1. Compare what you see on the airline's website to Kayak, Priceline, or Expedia. Also keep in mind that discount airlines may not offer the cheapest flights. Understand that one site's system can trail another's by five hours or so. More on this later. 
  1. Buy on Tuesday afternoon. Studies show that 3 PM ET is the best time to lock in the cheapest fare, because this is when a large number of cheap seats are available. Most airfare sales start around 8 PM Monday evening and by Thursday evening, those seats and prices are gone. Before selecting your seat, review Sandy Gallemore's article on in the July, 2012, InvestEd newsletter. 
  1. Be an early flyer or a late flyer. Flights that take off at dawn and those after 6 PM cost less. Noon flights also may be less expensive. 
  1. Don't delay. You'll pay a premium if you book within 14 days, and even more within 7 days. Airlines will leave seats empty instead of offering a steep discount.
  1. Group travel? Shop for one seat. Reservation systems are written to bump the price up to the next level if all of the seats you need are not available at the less expensive rate. Compare the individual seat price to the price for your group. 
  1. Remember that weekend flights usually are more expensive. Traveling Friday afternoon, Saturday, Sunday night, and Monday morning could cost more. If you're staying at a hotel, compare the different airfare prices to the cost of your hotel room for a night. Staying an extra night might be less expensive.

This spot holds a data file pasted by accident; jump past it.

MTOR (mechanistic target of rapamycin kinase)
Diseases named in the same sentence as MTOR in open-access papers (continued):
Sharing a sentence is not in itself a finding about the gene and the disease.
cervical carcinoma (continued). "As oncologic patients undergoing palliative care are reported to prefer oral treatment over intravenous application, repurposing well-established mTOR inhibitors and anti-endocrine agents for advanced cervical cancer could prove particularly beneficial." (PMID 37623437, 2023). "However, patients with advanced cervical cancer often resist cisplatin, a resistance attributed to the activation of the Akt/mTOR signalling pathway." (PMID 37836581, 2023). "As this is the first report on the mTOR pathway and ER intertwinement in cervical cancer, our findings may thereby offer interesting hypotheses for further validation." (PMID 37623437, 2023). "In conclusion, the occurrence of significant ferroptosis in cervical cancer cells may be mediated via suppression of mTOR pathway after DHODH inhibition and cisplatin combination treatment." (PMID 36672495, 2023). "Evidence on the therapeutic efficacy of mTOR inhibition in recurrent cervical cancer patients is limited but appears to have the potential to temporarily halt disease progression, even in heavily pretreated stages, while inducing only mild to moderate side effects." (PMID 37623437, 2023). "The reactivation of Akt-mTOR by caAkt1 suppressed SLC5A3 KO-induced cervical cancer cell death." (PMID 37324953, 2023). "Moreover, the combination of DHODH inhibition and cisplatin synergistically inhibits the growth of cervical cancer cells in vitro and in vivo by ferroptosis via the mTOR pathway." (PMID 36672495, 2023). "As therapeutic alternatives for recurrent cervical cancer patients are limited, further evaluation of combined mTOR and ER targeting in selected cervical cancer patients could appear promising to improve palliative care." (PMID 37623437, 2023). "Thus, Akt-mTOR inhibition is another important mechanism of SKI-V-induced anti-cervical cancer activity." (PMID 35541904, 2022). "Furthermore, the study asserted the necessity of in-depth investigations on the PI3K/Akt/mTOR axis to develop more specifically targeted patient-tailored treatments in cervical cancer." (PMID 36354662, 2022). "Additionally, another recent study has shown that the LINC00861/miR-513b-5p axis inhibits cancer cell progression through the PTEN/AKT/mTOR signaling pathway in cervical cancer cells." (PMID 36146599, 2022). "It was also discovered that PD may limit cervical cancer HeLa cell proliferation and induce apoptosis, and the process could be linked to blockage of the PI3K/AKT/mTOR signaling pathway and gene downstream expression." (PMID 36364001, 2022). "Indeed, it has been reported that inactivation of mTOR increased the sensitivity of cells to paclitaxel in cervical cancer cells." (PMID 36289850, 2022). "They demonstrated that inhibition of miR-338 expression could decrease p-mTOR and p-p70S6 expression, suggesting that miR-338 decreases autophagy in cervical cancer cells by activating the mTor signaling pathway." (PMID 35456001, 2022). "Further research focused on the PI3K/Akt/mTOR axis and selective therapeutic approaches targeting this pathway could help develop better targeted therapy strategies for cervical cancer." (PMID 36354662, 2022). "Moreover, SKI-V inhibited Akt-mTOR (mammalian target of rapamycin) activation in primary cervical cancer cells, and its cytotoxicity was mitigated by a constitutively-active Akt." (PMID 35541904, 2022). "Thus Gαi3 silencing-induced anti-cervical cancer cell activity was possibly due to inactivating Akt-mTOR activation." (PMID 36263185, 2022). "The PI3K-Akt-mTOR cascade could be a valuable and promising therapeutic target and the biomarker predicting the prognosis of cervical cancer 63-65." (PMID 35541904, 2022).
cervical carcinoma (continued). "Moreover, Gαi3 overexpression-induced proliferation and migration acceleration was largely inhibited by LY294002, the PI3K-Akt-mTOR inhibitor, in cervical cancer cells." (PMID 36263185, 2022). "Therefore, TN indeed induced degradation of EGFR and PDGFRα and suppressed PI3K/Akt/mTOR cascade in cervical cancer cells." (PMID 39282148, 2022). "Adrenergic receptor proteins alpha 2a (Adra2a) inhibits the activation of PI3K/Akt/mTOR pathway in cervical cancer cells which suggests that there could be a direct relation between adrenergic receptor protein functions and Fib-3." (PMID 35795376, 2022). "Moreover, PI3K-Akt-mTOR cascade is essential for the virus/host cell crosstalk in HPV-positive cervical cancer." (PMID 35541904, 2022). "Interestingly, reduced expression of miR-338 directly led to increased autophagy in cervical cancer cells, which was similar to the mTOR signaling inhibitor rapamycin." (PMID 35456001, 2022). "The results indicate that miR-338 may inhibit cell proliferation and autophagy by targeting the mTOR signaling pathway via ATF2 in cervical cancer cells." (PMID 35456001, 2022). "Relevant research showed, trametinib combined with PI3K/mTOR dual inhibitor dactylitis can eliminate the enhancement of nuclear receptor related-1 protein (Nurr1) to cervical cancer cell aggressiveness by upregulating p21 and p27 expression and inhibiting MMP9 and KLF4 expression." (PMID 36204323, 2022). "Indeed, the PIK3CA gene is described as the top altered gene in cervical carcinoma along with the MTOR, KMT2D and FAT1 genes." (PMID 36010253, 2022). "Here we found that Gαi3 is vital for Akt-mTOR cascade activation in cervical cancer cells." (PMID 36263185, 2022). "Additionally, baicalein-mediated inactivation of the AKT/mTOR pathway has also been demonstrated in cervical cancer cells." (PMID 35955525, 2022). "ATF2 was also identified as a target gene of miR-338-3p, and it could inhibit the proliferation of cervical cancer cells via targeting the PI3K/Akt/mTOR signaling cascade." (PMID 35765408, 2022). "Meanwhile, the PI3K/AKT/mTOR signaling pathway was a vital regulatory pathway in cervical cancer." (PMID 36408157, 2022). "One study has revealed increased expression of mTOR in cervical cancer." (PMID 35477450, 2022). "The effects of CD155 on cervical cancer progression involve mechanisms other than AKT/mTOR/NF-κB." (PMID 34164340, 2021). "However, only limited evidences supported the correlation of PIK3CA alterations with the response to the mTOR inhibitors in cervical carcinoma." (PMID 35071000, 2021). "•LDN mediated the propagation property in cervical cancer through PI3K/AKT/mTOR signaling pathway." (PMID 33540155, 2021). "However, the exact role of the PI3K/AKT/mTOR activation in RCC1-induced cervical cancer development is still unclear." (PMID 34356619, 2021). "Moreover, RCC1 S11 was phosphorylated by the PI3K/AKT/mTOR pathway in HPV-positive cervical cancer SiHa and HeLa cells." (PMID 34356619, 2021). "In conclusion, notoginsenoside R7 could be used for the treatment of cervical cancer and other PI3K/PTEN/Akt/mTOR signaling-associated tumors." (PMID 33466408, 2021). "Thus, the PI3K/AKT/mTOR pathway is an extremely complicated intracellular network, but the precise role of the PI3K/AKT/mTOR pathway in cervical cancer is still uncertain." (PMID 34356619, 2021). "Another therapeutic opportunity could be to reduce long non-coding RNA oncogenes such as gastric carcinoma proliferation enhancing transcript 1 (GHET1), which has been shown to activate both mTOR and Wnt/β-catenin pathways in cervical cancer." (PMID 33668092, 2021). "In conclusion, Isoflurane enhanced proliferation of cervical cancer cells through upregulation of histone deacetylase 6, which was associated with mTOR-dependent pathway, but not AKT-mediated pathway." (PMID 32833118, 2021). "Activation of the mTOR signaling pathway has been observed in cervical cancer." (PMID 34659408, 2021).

Let's go back to the "more later" in item number 2 above, using comparison websites. Those airline fees and surcharge gimmicks we all know about are part of the financial equation. Here are some other airline gimmicks you may not know about. I'm including these gimmicks from "The five price traps airlines set for flyers," Joe Brancatelli's excellent article in The Business Journals. I learned a couple of new things from him.


  1. The frequent flyer or loyal flyer upcharge. Yes, that's right. As fliers loyal to one airline, we expect to see the best prices. Recently, Delta Airlines was forced to admit that customers who logged in with their Skymiles account number were quoted higher fares than casual web surfers. Don't think that Delta is alone in this practice. To check the price, use comparison websites and also check the airfare on your airline's web page without being logged in. You may need to delete cookies that remember the information you entered. If the fare quote is lower as a guest than a loyal flyer, book it. Log in later and add your frequent flyer information.
  2. Code sharing. All airlines have a unique code. Code sharing is defined as an airline using its code (think AA or UA) on another airline's flight. For instance, if American's partner Alaska Air is operating the flight, check the flight cost on the Alaska Air website. It may be less expensive.
  3. Web browser discrimination. It exists. Really. Orbitz recently was tagged for showing higher hotel prices to Apple Mac users than Windows users. The excuse? Mac users are bigger spenders on average than Windows users.
  4. Don't ask, don't tell, aka limited disclosure. Airlines, car rentals, and hotels engage in this practice. If you see a promo code or corporate ID box, perform a Google search for discounts before you book.
  5. Fare class codes. Mr. Brancatelli talks about class mapping and fare classes. These classes aren't what we think of as first, business, or coach. He recommends using a savvy human travel agent who may have the ability to get you a lower price than what you will be able to get yourself when booking online. Read his enlightening article before you make your next airline reservation.